Fremont, hearing the noise of the battle, had hurried out from near Harrisonburg to help Tyler; but Jackson had burnt the bridge at Port Republic, after Ewell had held Fremont in check some time on the west side of the river and escaped, so that when Fremont came in sight of Tyler's battle-field, the latter's troops had been routed and the river could not be crossed. The next day I returned to Staunton, and found General W. H. C. Whiting, my old commander after the fall of General Bee at Bull Run, arriving with a division of troops to reinforce Jackson. Taking him and his staff to my house as guests, General Whiting left soon after breakfast with a guide to call on Jackson at Swift Run Gap, near Port Republic, where he was resting his troops. The distance from Staunton was about twenty miles, but Whiting returned after midnight. He was in a towering passion, and declared that Jackson had treated him outrageously. I asked, How is that possible, General, for he is very polite to ev
Robert Underwood Johnson, Clarence Clough Buell, Battles and Leaders of the Civil War: Volume 2., The Administration in the Peninsular campaign. (search)
lonel and Assistant Adjutant-General, U. S. V. The views entertained by General McClellan as to the manner and extent to which his plans and operations on the Peninsula were interfered with or supported by the Government having been fully set forth by him in these pages, it is now proper to show, as far as this can be done from the official reports, how the case must have presented itself to the President and the Secretary of War. Appointed on the 25th of July, 1861, immediately after Bull Run, to the command of the shattered and reduced forces then gathered about Washington, at one time not exceeding 42,000 all told, General McClellan was rapidly reenforced, until on the 50th of March, 1862, he had under his command within the division or department of the Potomac 203,213 men present for duty. The field-artillery was increased from 30 guns to 520; to these had been added a siege train of nearly 100 heavy guns. From these materials he organized the Army of the Potomac. In th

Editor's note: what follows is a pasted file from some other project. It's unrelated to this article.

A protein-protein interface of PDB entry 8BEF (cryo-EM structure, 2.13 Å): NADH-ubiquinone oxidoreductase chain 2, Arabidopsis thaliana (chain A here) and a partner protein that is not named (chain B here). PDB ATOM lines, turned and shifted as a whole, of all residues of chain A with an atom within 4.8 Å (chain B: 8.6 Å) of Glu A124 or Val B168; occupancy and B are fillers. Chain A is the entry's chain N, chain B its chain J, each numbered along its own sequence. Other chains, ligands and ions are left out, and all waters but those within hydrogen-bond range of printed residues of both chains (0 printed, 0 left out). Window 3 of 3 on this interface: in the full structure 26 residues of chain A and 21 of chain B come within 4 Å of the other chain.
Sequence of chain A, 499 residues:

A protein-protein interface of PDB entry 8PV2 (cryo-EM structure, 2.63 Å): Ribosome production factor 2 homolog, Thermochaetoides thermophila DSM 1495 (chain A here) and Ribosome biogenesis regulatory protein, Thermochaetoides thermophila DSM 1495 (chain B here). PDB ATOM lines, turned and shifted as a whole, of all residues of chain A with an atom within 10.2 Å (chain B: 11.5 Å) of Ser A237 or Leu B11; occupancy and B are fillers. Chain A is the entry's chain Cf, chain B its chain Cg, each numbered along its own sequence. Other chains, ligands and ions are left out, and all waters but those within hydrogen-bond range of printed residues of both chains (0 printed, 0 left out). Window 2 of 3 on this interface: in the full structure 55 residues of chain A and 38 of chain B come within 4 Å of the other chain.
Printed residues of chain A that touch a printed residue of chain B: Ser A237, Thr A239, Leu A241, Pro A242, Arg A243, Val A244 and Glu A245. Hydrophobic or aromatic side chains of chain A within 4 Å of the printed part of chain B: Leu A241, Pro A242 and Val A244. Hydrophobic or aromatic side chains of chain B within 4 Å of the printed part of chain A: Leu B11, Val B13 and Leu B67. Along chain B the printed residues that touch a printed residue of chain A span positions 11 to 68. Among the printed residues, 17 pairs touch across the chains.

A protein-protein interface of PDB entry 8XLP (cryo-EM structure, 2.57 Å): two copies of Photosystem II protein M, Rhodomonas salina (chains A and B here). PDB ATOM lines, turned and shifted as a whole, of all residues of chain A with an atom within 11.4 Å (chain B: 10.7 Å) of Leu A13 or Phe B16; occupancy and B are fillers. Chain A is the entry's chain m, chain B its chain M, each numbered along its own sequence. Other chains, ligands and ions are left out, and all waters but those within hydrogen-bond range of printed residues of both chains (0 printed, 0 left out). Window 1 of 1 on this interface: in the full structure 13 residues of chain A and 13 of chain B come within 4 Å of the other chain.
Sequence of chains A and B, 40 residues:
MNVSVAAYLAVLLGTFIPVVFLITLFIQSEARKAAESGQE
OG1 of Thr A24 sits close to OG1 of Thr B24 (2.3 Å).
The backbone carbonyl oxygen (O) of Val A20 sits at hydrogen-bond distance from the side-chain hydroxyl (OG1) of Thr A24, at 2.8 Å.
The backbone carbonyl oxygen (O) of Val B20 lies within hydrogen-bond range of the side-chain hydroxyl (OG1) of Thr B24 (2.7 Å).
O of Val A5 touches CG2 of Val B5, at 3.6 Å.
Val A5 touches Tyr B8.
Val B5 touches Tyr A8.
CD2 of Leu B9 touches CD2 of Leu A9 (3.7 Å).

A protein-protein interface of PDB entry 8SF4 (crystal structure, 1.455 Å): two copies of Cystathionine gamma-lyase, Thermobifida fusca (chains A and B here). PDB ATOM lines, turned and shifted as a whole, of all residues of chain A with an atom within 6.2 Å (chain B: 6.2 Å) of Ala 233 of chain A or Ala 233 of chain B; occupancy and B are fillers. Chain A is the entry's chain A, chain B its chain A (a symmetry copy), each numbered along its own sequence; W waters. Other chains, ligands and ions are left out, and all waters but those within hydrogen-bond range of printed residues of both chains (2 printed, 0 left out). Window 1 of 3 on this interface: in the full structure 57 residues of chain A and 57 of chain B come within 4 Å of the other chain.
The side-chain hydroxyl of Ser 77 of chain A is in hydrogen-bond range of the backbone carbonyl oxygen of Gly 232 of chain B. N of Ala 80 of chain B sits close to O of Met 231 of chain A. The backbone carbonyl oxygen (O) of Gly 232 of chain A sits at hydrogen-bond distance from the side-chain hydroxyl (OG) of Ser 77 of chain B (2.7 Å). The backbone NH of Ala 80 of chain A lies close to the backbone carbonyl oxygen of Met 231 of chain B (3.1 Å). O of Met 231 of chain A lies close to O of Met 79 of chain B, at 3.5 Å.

Robert Underwood Johnson, Clarence Clough Buell, Battles and Leaders of the Civil War: Volume 2., chapter 8.58 (search)
off, and nothing was heard of him except via Falmouth.--Editors. Had Franklin been even at Centreville, or had Cox's and Sturgis's divisions been as far west as Bull Run on that day, the movement of Jackson on Manassas Junction would not have been practicable. As Jackson's movement on Manassas Junction marks the beginning of tdirection of Gainesville and Manassas Junction, to crush any force of the enemy that had passed through Thoroughfare Gap, and to interpose between Lee's army and Bull Run. Having the interior line of operations, and the enemy at Manassas being inferior in force, it appeared to me, and still so appears, that with even ordinary prounction; Porter was at Manassas Junction or near there; Reno Reno appears not to have been at Centreville at this time, since General Pope's headquarters near Bull Run were between him and Centreville at 3 A. M. on the 30th.--Editors. and Hooker near Centreville; Kearny at Centreville and beyond toward Groveton; Jackson near Gr